Generic Name: NIACIN - ORAL Pronounced: (NYE-a-sin) Niacin (Inositol Niacinate) Oral Uses
Niacin (nicotinic acid) is used to prevent and treat
niacin deficiency (pellagra). Niacin deficiency may result from certain medical
conditions (e.g., alcohol abuse, malabsorption syndrome, Hartnup disease), poor
diet, or long-term use of certain medications (e.g.,
Niacin deficiency can cause diarrhea, confusion
(dementia), tongue redness/swelling, and peeling red skin. Niacin is also known
as vitamin B3 , one of the B-complex vitamins. Vitamins help to support the
body's ability to make and break down natural compounds (metabolism) needed for
good health. Niacinamide (nicotinamide) is a different form of vitamin B3 and
does not work the same as niacin. Do not substitute unless directed by your
How To Use Niacin (Inositol Niacinate) Oral
See also Drug Interactions section.
Take this medication by mouth with food, usuall...
As I discussed in my last blog post, niacin can be a useful vitamin and nutritional supplement to correct many causes of heart disease . But, there is an alternative. Take a look: Niacin (vitamin B3): Raises HDL and shifts HDL towards the healthier and more effective large (HDL2b) subclass. Reduces total LDL . Reduces the especially undesirable small LDL particles . Reduces triglycerides and triglyceride-containing particles like VLDL and IDL (intermediate-density lipoprotein). Reduces fibrinogen, a clotting protein that causes heart disease. Reduces inflammatory responses. Weight loss achieved with a low-carbohydrate diet : Raises HDL and shifts HDL towards the healthier and more effective large (HDL2b) subclass. Reduces total LDL. Reduces the especially undesirable small LDL particles. Reduces triglycerides and triglyceride-containing particles like VLDL and IDL (intermediate-density lipoprotein). Reduces fibrinogen, a clotting protein that cau...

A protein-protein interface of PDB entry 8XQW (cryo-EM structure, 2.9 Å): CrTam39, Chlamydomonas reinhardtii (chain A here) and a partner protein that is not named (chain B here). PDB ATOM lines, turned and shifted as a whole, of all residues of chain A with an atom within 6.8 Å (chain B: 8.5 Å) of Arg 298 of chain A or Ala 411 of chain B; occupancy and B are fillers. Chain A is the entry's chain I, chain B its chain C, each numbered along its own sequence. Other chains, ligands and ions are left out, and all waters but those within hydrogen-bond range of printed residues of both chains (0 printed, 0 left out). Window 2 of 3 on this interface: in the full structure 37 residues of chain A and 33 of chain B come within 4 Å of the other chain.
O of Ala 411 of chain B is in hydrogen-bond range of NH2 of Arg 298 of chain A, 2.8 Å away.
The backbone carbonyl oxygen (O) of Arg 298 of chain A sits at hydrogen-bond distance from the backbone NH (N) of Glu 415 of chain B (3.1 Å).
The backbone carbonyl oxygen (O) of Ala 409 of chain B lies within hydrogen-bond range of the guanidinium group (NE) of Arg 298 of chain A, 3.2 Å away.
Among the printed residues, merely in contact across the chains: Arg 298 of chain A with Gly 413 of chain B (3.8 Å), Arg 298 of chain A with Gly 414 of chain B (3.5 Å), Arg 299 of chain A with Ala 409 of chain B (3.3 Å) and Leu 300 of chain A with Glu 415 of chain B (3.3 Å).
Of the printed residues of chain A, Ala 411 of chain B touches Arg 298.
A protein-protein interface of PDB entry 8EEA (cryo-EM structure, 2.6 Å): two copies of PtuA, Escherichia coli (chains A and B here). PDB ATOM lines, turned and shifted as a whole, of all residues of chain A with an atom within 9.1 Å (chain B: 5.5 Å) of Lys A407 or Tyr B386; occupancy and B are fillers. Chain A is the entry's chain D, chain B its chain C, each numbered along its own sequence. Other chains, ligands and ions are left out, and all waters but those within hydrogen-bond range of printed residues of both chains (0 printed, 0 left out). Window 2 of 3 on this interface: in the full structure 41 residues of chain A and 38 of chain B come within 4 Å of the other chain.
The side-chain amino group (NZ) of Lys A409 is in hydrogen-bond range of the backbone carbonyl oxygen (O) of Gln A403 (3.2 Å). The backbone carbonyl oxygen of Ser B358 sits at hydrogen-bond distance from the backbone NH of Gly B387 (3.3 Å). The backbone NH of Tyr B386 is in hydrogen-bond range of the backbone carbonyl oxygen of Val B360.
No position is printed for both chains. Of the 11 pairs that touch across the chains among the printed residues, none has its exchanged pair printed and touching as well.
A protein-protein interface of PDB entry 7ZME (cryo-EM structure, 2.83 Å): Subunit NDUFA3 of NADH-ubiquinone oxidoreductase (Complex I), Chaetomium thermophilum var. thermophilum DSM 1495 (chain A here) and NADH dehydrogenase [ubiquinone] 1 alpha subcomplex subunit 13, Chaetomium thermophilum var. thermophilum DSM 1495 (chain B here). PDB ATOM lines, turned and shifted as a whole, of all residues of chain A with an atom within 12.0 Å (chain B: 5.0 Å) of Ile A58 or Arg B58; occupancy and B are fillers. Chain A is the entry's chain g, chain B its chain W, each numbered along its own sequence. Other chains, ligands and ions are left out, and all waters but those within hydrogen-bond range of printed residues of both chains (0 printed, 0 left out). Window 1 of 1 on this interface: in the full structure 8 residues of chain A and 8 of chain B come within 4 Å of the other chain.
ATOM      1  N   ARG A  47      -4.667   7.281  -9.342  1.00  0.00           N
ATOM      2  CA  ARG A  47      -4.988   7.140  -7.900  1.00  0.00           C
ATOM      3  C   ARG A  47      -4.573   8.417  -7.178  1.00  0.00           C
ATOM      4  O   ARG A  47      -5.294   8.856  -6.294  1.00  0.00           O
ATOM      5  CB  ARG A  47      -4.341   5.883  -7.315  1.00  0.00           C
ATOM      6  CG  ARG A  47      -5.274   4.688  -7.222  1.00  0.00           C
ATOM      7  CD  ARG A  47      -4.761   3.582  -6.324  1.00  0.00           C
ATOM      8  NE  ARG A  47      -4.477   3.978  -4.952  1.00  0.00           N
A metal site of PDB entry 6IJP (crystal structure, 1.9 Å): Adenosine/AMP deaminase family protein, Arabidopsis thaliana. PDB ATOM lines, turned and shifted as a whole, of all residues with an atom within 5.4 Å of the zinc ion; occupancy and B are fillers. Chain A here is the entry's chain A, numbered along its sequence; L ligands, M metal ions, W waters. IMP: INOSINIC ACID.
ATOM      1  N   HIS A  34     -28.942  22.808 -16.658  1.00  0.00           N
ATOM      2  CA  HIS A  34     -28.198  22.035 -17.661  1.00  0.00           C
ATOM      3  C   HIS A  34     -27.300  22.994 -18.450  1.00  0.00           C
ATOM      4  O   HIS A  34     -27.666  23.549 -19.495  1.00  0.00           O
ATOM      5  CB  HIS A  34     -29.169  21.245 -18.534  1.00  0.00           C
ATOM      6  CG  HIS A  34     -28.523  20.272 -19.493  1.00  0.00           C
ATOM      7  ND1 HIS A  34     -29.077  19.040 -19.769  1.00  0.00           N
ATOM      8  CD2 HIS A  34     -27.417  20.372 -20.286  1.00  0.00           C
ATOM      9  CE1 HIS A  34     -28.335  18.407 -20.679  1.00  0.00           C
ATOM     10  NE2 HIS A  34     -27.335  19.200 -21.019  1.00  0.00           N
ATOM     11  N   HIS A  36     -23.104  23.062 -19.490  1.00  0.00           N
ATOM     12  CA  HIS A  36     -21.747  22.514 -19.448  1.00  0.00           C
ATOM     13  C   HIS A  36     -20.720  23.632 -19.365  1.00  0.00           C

What nutritional supplement increases "good" HDL cholestero l 10-20 mg/dl, reduces triglycerides, reduces small LDL particles (the number one cause for heart disease in the U.S.), even reduces risk for heart attack substantially with no side-effects? It doesn't even require a prescription.
If we believed the advertising claims, that bill would fit inositol hexaniacinate , commonly known as "no-flush" or "flush-free" niacin.
Sound too good to be true?
Yes, it does. And, indeed, it is too good to be true.
While niacin?the real stuff?does raise HDL, reduce small LDL particles and achieve all those other wonderful effects, it also can cause an annoying "hot flush" that feels like the warm flush of acute embarrassment. It occasionally causes more intense rashes. This has dampened enthusiasm for niacin, despite its unquestioned benefits.
I've used plenty of niacin in my program for reversal and control over coronary disease (plaque) and have found it a...
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